An important feature of the invention is that the method of manufacturing a transfected host cell line provides a low copy number of the gene of interest while still producing high levels of the protein product. This feature endows the invention with regulatory utility by easing the burden of compliance with federal good manufacturing practices. For example, low copy number in the transfected cell line enabled and disclosed herein will permit ease of documentation and standardization of production methodologies pursuant to U.S. Food and Drug Administration rules and regulations.
With respect to the transfection process used in the practice of the invention, all means for introducing nucleic acids into a cell are contemplated including, without limitation, CaPO4 co-precipitation, electroporation, DEAE-dextran mediated uptake, protoplast fusion, microinjection and lipofusion. A key to the invention is the complement of vectors with which the cell is transfected, rather than the mechanical or chemical process by which the DNA incorporation is accomplished.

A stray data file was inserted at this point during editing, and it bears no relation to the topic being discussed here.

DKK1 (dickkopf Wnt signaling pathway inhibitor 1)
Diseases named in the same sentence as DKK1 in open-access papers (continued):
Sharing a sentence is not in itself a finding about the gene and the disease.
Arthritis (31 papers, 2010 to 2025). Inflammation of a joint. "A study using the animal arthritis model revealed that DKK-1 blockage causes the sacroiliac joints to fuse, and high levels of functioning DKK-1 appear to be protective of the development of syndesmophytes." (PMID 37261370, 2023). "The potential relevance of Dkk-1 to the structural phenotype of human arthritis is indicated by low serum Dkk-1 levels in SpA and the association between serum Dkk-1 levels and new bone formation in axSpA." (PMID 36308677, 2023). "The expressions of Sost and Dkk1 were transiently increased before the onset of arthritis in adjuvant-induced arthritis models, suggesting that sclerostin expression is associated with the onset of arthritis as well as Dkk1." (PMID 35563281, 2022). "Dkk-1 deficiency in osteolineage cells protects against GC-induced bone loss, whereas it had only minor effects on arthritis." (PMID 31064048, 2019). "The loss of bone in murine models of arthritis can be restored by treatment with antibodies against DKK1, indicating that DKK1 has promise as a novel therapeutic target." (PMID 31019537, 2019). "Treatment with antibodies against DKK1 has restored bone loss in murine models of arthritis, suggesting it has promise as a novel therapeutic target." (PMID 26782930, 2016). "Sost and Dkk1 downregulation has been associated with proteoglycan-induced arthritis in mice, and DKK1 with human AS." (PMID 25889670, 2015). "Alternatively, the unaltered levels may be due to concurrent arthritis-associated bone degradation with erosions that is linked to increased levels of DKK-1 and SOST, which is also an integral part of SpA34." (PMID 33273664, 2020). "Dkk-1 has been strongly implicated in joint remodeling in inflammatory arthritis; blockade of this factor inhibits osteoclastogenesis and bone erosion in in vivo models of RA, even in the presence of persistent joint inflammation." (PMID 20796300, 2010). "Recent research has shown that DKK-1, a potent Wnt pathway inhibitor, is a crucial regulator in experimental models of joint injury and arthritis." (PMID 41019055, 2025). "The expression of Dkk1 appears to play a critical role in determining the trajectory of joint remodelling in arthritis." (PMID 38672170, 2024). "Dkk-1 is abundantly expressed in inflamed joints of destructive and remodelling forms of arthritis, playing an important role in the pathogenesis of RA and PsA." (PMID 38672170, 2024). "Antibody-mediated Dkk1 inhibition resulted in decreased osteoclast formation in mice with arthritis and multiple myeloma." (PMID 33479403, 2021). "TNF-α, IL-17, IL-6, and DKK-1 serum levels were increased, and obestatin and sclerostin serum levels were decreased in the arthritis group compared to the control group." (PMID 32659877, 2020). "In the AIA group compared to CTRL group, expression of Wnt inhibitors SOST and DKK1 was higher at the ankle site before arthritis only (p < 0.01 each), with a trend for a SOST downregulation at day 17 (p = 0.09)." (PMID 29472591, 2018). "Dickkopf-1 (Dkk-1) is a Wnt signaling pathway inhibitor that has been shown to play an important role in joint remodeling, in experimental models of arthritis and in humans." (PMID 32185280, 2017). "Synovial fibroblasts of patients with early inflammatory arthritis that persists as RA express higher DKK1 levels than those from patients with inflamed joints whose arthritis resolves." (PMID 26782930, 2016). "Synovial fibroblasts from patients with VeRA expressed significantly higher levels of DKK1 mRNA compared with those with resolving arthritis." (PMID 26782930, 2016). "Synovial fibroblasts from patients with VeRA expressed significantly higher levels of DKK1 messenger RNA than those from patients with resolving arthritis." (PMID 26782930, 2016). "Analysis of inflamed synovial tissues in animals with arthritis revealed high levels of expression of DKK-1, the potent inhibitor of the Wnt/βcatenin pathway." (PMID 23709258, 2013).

Moreover, the invention contemplates either simultaneous or sequential transfection of the host cell with vectors containing the DNA sequences to be integrated into the genome. In one preferred embodiment, host cells are simultaneously transfected with at least two unlinked vectors, one of which contains the gene of interest (also referred to as the "reporter gene"), and the other of which contains a gene encoding a transcription transactivator. More preferably, genes encoding an amplifiable selection gene, and a translation stimulating sequence also are cotransfected, either by incorporation of these sequences on one or both of the two unlinked vectors, or by simultaneous transfection with a third vector, followed by early transfectant selection based on cell growth and enhanced protein production. Simultaneous transfection permits for random assortment of the genes to be incorporated into the host cell and allows the cells independently to regulate the copy number and expression level of the transfecter sequence. Thus, the final optimal combination is determined empirically for each cell, in essence by each cell, by selecting for high protein producing cells that are also healthy, stable transfectants. The exact copy number of the gene elements and/or expression control elements for each gene's expression may vary among the clones selected, but all are characterized by producing at lease 1 μg protein per ml per 106 cells at post-logarithmic phase in a terminal cell culture. In a preferred embodiment, the cells also are characterized by having a low copy number of the gene of interest which may be due, at least in part, to the presence of the transcription transactivator.